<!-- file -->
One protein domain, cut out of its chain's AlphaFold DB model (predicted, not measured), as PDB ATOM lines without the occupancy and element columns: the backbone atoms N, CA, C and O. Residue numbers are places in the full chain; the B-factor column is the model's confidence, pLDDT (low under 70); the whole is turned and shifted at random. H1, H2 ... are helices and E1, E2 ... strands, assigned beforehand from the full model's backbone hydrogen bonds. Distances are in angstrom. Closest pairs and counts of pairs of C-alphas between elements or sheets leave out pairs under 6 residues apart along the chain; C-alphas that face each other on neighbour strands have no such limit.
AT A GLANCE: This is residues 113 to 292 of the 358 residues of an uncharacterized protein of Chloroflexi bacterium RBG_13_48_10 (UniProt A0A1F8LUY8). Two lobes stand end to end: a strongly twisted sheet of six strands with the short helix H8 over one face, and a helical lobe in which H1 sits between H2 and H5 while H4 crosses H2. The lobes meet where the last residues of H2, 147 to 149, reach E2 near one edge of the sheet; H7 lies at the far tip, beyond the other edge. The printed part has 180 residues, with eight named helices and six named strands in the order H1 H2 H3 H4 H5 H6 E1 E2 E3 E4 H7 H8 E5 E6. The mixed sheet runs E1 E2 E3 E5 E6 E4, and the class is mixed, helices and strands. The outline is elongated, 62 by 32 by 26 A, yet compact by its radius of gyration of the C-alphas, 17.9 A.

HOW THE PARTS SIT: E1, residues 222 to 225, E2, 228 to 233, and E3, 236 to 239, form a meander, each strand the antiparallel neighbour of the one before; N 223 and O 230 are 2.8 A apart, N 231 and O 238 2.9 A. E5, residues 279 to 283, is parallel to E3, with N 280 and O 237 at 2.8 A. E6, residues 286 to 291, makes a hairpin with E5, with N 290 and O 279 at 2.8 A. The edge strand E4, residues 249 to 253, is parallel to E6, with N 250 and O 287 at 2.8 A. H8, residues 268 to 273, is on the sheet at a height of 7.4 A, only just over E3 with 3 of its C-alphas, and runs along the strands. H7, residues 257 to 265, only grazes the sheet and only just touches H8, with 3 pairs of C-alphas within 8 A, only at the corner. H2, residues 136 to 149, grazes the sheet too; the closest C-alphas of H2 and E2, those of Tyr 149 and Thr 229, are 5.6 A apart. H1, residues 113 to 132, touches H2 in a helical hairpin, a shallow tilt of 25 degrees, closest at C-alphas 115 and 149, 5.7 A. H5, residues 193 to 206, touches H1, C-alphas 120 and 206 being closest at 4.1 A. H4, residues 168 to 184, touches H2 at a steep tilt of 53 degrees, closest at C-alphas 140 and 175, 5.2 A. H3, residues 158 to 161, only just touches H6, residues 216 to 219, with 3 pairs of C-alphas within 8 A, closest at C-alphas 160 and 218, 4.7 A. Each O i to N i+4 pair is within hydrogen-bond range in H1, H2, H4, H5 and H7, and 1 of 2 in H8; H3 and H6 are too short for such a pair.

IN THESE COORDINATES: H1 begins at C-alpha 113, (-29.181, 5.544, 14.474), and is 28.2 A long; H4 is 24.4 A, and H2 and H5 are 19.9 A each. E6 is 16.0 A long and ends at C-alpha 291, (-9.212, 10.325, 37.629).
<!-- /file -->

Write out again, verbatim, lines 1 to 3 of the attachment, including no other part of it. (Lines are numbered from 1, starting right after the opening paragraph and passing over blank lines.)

AT A GLANCE: This is residues 113 to 292 of the 358 residues of an uncharacterized protein of Chloroflexi bacterium RBG_13_48_10 (UniProt A0A1F8LUY8). Two lobes stand end to end: a strongly twisted sheet of six strands with the short helix H8 over one face, and a helical lobe in which H1 sits between H2 and H5 while H4 crosses H2. The lobes meet where the last residues of H2, 147 to 149, reach E2 near one edge of the sheet; H7 lies at the far tip, beyond the other edge. The printed part has 180 residues, with eight named helices and six named strands in the order H1 H2 H3 H4 H5 H6 E1 E2 E3 E4 H7 H8 E5 E6. The mixed sheet runs E1 E2 E3 E5 E6 E4, and the class is mixed, helices and strands. The outline is elongated, 62 by 32 by 26 A, yet compact by its radius of gyration of the C-alphas, 17.9 A.

HOW THE PARTS SIT: E1, residues 222 to 225, E2, 228 to 233, and E3, 236 to 239, form a meander, each strand the antiparallel neighbour of the one before; N 223 and O 230 are 2.8 A apart, N 231 and O 238 2.9 A. E5, residues 279 to 283, is parallel to E3, with N 280 and O 237 at 2.8 A. E6, residues 286 to 291, makes a hairpin with E5, with N 290 and O 279 at 2.8 A. The edge strand E4, residues 249 to 253, is parallel to E6, with N 250 and O 287 at 2.8 A. H8, residues 268 to 273, is on the sheet at a height of 7.4 A, only just over E3 with 3 of its C-alphas, and runs along the strands. H7, residues 257 to 265, only grazes the sheet and only just touches H8, with 3 pairs of C-alphas within 8 A, only at the corner. H2, residues 136 to 149, grazes the sheet too; the closest C-alphas of H2 and E2, those of Tyr 149 and Thr 229, are 5.6 A apart. H1, residues 113 to 132, touches H2 in a helical hairpin, a shallow tilt of 25 degrees, closest at C-alphas 115 and 149, 5.7 A. H5, residues 193 to 206, touches H1, C-alphas 120 and 206 being closest at 4.1 A. H4, residues 168 to 184, touches H2 at a steep tilt of 53 degrees, closest at C-alphas 140 and 175, 5.2 A. H3, residues 158 to 161, only just touches H6, residues 216 to 219, with 3 pairs of C-alphas within 8 A, closest at C-alphas 160 and 218, 4.7 A. Each O i to N i+4 pair is within hydrogen-bond range in H1, H2, H4, H5 and H7, and 1 of 2 in H8; H3 and H6 are too short for such a pair.

IN THESE COORDINATES: H1 begins at C-alpha 113, (-29.181, 5.544, 14.474), and is 28.2 A long; H4 is 24.4 A, and H2 and H5 are 19.9 A each. E6 is 16.0 A long and ends at C-alpha 291, (-9.212, 10.325, 37.629).